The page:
A Malaysian Restaurant In London is a treat to read


  • Books
  • Saturday, 31 Oct 2015

The Penang Rojak features chopped green mangoes, pineapples, cucumber, turnip, starfruit and squid, topped with a tangy sauce, sesame seeds and crushed peanuts. - Filepic

A Malaysian Restaurant In London

Author: Tunku Halim

Publisher: Fixi Novo

Malaysian food is the best food. It’s a fact that simply cannot be denied.

Our local cuisine, whether it is flavourful, spicy or just plain delicious, has brought smiles to faces and satisfaction to stomachs for as long as we can all remember. Life without our sambal belacan or banana leaf rice would be unpleasant indeed!

But imagine a Malaysian dish so wonderful that it seems to be able to cure the sick. A dish which, when eaten, causes the lame to walk and the poor-sighted to see. Such is the dish called “Hunger Pangs” that is at the heart of Tunku Halim’s latest novel, A Malaysian Restaurant In London.

The novel is perhaps the literary equivalent of afternoon tea time: a savoury yet easily digestible treat that ultimately proves to be quite satisfying.

The titular restaurant is opened by university student Kenny and his two brothers. Kenny’s Irish friend Trevor is called in to help as a waiter, and he soon falls in love with Faizah, the shy and enigmatic junior chef.

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Running a restaurant turns out to be too much to handle, however, and the gang soon finds itself on the brink of closure. As a last ditch attempt to stave off that fate, Faizah cooks her Hunger Pangs, an odd dish that soon becomes popular after it seems to be able to cure the sick.

As word of the mysterious dish spreads, however, things become complicated. Mysterious men turn up to look into the restaurant, and it quickly becomes apparent there is more to Faizah than meets the eye. And what does all this have to do with the disappearance of a child in the Malaysian jungle years ago?

What follows is a haunting tale that takes place over 30 years, spanning the globe from London and Seville, to Malaysia.

Halim is the author of several short collections, including 7 Days To Midnight (2013) and the bestselling Horror Stories (2014) which seems to have taken up permanent residence on local bestseller lists.

He has written several novels, such as Dark Demon Rising (1997), Vermilion Eye (2000), and Last Breath (2014), and has also penned non-fiction books such as A Children’s History Of Malaysia (2013).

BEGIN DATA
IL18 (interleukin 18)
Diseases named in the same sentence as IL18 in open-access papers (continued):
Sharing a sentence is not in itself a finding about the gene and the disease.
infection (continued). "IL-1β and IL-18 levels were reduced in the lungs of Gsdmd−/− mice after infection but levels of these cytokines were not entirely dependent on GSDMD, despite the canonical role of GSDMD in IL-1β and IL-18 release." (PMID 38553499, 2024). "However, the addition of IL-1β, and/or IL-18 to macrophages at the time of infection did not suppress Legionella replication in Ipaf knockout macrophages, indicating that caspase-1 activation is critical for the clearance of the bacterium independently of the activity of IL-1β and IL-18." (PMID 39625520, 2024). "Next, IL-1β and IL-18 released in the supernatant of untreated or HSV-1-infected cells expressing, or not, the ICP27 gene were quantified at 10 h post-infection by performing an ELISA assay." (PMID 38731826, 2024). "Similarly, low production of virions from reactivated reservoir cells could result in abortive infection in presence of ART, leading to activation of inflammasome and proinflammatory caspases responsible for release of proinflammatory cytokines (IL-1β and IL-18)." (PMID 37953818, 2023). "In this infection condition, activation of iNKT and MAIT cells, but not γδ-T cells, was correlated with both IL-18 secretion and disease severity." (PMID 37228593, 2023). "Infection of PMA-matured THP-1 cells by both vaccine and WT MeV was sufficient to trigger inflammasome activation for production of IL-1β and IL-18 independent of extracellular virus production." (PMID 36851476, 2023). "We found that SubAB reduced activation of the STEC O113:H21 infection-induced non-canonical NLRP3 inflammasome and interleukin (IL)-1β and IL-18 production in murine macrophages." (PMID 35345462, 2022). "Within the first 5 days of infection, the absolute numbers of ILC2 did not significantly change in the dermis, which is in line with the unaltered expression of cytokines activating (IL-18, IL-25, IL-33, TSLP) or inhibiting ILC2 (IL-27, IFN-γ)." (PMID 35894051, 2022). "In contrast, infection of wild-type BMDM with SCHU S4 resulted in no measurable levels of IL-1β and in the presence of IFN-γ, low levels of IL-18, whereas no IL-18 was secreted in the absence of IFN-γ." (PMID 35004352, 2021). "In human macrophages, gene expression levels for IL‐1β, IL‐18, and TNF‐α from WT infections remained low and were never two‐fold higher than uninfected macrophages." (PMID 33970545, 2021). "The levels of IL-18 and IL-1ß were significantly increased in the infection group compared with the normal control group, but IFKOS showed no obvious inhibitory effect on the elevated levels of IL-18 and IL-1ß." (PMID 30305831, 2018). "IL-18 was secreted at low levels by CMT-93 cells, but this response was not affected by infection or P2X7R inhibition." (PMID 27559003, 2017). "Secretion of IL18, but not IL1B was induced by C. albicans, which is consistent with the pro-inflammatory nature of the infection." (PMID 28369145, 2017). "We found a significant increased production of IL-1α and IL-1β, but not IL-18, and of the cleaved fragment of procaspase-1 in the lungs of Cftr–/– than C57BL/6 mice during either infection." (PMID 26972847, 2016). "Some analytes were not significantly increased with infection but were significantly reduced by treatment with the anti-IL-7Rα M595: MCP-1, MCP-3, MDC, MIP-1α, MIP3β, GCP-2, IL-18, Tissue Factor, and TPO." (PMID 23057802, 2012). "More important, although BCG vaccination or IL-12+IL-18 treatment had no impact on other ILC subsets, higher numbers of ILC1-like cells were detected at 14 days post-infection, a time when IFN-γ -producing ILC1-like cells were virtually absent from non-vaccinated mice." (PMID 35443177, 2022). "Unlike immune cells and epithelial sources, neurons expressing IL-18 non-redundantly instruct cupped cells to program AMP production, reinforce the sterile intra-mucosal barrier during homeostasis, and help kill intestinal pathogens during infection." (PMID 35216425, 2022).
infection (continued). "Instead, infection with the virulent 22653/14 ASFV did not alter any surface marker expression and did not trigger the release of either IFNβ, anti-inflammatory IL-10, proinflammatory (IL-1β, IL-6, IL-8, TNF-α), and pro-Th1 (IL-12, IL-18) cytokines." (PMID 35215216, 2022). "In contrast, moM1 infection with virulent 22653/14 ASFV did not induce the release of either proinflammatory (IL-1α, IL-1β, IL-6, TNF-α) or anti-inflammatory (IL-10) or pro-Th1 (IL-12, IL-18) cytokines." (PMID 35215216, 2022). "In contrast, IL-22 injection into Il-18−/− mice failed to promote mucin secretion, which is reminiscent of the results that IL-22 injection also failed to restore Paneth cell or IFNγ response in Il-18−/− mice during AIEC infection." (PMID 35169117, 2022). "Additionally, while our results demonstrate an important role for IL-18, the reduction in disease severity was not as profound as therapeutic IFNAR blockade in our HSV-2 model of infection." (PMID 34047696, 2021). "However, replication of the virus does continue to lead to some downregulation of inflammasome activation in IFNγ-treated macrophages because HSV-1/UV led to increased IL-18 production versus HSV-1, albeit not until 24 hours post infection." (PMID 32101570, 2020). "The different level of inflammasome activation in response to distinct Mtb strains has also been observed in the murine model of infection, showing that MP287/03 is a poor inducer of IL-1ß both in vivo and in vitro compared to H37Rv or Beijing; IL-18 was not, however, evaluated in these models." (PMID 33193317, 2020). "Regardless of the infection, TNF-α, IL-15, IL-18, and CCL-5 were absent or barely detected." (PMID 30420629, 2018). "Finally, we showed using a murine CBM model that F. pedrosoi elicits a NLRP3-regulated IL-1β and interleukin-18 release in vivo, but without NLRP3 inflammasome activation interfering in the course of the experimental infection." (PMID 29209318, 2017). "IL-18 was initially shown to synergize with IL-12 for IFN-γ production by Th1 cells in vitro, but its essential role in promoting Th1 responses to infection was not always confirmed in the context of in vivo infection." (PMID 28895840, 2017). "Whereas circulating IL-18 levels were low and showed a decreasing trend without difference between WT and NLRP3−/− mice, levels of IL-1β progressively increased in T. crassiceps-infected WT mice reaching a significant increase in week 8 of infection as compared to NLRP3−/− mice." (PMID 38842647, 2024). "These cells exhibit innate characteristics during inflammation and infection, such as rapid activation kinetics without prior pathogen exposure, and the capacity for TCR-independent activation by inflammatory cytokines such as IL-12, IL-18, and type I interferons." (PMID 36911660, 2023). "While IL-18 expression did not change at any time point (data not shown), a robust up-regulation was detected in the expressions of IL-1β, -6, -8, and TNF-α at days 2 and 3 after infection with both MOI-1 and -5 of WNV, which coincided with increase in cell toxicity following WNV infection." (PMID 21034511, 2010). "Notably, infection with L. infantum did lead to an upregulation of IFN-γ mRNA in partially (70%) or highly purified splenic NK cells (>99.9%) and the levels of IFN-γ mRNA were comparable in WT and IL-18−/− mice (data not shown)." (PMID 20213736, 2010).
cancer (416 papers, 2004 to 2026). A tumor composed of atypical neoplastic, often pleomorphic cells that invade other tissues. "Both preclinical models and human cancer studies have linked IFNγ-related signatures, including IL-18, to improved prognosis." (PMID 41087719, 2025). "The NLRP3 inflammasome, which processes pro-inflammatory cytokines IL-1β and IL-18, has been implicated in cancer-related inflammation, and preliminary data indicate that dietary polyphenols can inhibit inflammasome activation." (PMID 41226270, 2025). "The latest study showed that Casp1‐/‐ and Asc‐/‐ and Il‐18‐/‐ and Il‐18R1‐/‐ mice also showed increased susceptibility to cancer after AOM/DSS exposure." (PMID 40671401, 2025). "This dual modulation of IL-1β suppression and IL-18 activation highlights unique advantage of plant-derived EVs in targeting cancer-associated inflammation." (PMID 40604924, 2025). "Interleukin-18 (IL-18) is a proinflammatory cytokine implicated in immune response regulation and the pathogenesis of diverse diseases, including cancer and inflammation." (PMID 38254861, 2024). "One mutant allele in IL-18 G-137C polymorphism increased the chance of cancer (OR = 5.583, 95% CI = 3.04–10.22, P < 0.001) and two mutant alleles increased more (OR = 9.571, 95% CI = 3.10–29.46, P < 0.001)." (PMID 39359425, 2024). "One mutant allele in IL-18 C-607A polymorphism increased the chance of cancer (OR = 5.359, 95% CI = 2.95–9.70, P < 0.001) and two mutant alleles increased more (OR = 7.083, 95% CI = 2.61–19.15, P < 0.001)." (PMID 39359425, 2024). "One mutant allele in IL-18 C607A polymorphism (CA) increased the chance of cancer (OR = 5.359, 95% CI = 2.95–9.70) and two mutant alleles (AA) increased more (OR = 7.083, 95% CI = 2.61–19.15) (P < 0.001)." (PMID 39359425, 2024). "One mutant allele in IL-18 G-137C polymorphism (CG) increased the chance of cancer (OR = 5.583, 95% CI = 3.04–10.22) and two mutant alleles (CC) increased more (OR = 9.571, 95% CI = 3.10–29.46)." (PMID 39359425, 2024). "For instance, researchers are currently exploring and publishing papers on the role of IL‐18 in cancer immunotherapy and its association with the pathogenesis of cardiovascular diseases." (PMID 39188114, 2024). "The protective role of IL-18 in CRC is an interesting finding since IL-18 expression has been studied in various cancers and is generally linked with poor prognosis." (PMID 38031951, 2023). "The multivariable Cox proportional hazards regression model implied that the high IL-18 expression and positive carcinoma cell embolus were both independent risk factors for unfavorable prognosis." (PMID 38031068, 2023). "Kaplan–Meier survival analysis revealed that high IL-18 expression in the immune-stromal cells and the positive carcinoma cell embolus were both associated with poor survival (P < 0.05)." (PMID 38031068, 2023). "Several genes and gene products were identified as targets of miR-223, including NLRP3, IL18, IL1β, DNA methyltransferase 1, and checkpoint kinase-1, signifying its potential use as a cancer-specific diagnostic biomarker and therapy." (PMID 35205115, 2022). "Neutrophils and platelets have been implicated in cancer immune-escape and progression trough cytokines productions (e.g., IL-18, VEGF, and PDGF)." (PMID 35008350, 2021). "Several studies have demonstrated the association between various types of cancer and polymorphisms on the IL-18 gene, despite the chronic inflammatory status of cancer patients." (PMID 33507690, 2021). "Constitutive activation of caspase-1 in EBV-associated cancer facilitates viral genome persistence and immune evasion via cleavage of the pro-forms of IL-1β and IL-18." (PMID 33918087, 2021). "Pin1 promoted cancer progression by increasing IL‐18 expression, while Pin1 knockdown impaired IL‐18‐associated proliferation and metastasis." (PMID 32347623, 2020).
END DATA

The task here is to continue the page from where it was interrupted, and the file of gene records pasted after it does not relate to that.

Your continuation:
While he has a reputation for being a horror author (though he’s said he prefers “dark fantasy” to "horror" to describe his work), his latest offering is definitely not in that genre.

Indeed, it seems to be a rojak-like mixture of character drama and urban fantasy, lightly peppered with elements of thrillers and the supernatural.

And just like rojak, all these disparate ingredients end up blending rather well. Halim crafts a gripping and believable tale of three individuals caught up in events far beyond their control. Reading how Kenny, Trevor and Faizah react to forces they cannot comprehend is enjoyable, and sometimes heartbreaking as well.

The book also comes with illustrations by an artist called Chee, which are nice, although I don’t think they add much to the story.

Malaysian Restaurant switches perspectives a lot, leaping into first and third-person when it pleases. Most of it, however, is narrated by Kenny or Trevor.

Honestly, though, these two are not very interesting and have personalities that seem rather interchangeable to me. It is the mysterious Faizah who is the novel’s best character, one that truly intrigues.

Halim’s plot moves quickly and effectively builds up a suspenseful, almost surreal atmosphere. The opening chapters, set in a Malaysian village, are genuinely tense, while the middle section detailing the effects of Hunger Pangs are certainly enjoyable.

While some of the dialogue can be a little over-the-top (Faizah’s lines during an action-packed climax is the main offender!), the novel generally reads well and will definitely keep readers engrossed.

The only issue I have with it is how vague it can be sometimes. Much is left unexplained: it would have been nice, for example, to have learned more about the circumstances of Faizah’s life that led to the events of the story.

And we know frustratingly little about the villains. On the one hand, it is nice that Halim keeps them mysterious – it does add to the suspense. But giving the reader such scarce information also makes them appear generic and one-dimensional, as if they were introduced merely to add conflict and little else.

All in all, though, A Malaysian Restaurant In London was quite an absorbing read: a slow-boiler story of love, fate and healing. A moving tale with a gripping central character, which posits that even though physical afflictions can hurt, ultimately it is the emotional wounds that others leave in our memories that affect us most of all.

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